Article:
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Recipe Trialling: Eggplant Recipes

Submitted by Vettoria di Gio... on November 26, 2011 - 9:54pm

By Lady Caterine de Vantier

As part of the latest round of recipe trialling in preparation for the Canterbury Faire feast, I tried out a number of different eggplant recipes. I like offering an eggplant dish at feasts when it's in season, as it tends to be a heartier dish that's also suitable for vegetarians. Of course, rather than always offering the same dish, it's nice to be able to choose from a selection of dishes. Here I tested four recipes: two for stuffed eggplant, and two for fried eggplant served with something sprinkled over.

Stuffed Eggplant from Castelvetro, p74

Castelvetro's recipe calls for the aubergine to be hollowed, then filled with the innards, as well as breadcrumbs, egg, grated cheese, herbs, butter or oil, and bitter orange juice, before grilling.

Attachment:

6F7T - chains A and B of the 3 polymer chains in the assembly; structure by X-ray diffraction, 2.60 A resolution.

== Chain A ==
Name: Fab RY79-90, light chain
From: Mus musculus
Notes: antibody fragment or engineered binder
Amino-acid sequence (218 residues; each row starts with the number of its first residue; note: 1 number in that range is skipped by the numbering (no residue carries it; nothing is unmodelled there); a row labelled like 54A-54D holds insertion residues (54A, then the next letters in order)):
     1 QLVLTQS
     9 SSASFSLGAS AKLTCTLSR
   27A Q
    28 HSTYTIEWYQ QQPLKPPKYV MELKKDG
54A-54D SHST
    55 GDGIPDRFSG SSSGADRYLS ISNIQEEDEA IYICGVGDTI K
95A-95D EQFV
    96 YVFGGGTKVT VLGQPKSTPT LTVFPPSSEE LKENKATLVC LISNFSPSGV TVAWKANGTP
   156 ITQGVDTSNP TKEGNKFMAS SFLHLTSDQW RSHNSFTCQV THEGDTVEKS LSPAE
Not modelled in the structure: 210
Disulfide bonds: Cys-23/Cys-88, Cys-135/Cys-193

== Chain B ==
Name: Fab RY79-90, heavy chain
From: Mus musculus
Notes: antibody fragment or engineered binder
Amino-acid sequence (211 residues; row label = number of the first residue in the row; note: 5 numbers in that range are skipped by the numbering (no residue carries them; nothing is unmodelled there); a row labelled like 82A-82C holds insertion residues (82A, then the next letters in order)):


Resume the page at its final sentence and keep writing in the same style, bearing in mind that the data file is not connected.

One thing of note is that unlike Scappi, Castelvetro does not call for the eggplant to be peeled; nor does he call for it to be cooked prior to stuffing. I therefore prepared it raw, cutting it in half lengthwise before carving out the central portion to leave approximately one centimetre all the way around the edge. Not having many kitchen workers under me, I pulped the scooped out eggplant in the blender. To make the recipe gluten free I omitted the breadcrumbs and substituted in rice flour instead. I started out by putting in only three tablespoonsful, but upped this to about five because the mixture was quite liquid. I only used one egg as I was only stuffing one eggplant. I probably could have gotten away with using half, given the consistency of the mixture overall - it rather resembled a thick batter. I added 1/3 of a cup of grated hard cheese. Possibly I could have added more cheese but I suspect that this would make the dish too rich. I just used a block tasty cheese and this worked well. Castelvetro doesn't mention whether a hard or soft cheese is normally used, but given that the mixture is fairly sloppy, the use of a hard cheese seems best. Herb-wise I added in oregano, sage, and mint - again using my blender to do the cutting work for me. Castelvetro calls for "sweet" herbs to be added, so I thought these would work well (they also show up a lot in Italian recipes), although I would have preferred marjoram to oregano as it is the sweeter of the two. I decided to use oil rather than butter, only adding a tablespoonful of olive oil as it didn't seem to need much; I also added two tablespoonsful of orange juice - this was just normal modern orange juice as that was what was available to me, possibly in place of this I could use lemon juice as it would add more bitterness, or a mixture of the two. I cooked it in the about midway in the oven at 180°C for 20-30 minutes. This left the eggplant outer nicely cooked and the stuffing a golden-brown.